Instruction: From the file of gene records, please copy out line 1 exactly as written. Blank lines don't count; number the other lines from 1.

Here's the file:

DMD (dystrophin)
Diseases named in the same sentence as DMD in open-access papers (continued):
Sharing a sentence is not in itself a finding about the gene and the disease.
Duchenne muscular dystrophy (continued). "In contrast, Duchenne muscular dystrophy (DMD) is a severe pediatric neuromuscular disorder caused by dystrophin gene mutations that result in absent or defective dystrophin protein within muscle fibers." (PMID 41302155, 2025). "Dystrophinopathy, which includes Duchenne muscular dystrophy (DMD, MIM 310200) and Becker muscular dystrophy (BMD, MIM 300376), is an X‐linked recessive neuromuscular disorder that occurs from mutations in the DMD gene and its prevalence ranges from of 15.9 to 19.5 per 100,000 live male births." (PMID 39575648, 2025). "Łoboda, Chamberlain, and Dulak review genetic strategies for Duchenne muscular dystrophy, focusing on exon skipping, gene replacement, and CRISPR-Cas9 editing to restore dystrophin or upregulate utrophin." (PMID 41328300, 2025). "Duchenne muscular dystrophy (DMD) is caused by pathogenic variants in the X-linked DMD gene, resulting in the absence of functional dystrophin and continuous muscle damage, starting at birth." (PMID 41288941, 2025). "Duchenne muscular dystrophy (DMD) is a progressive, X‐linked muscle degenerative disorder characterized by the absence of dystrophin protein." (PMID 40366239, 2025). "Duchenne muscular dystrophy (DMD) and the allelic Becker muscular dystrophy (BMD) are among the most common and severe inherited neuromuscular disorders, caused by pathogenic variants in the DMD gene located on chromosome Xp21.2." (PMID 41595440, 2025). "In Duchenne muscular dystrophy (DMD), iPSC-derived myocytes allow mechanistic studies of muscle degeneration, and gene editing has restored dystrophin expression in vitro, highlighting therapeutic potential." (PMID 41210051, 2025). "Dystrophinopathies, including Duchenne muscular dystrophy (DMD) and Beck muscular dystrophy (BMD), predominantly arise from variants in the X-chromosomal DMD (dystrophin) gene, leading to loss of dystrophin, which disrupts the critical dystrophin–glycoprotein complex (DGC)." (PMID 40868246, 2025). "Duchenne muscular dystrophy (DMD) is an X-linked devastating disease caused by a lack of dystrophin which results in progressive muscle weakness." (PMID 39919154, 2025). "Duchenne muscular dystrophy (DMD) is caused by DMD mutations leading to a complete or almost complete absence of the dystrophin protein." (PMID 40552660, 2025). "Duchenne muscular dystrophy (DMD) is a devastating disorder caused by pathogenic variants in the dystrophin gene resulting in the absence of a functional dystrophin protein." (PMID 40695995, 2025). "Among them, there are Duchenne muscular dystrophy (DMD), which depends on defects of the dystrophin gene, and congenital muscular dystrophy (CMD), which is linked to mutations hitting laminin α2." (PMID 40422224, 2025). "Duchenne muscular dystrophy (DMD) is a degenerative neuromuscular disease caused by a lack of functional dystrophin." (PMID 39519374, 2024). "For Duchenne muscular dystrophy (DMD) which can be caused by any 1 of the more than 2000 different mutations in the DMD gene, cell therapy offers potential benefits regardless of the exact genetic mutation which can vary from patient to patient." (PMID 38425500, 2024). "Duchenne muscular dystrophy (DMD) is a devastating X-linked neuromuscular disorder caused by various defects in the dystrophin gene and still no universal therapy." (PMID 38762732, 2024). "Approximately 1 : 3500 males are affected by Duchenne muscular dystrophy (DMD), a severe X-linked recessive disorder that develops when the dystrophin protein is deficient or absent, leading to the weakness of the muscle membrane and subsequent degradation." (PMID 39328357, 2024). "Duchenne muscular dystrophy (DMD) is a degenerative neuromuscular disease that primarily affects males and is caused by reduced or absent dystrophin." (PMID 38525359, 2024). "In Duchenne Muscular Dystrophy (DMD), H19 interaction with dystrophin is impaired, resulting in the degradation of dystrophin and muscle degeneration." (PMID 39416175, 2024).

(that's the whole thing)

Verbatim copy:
DMD (dystrophin)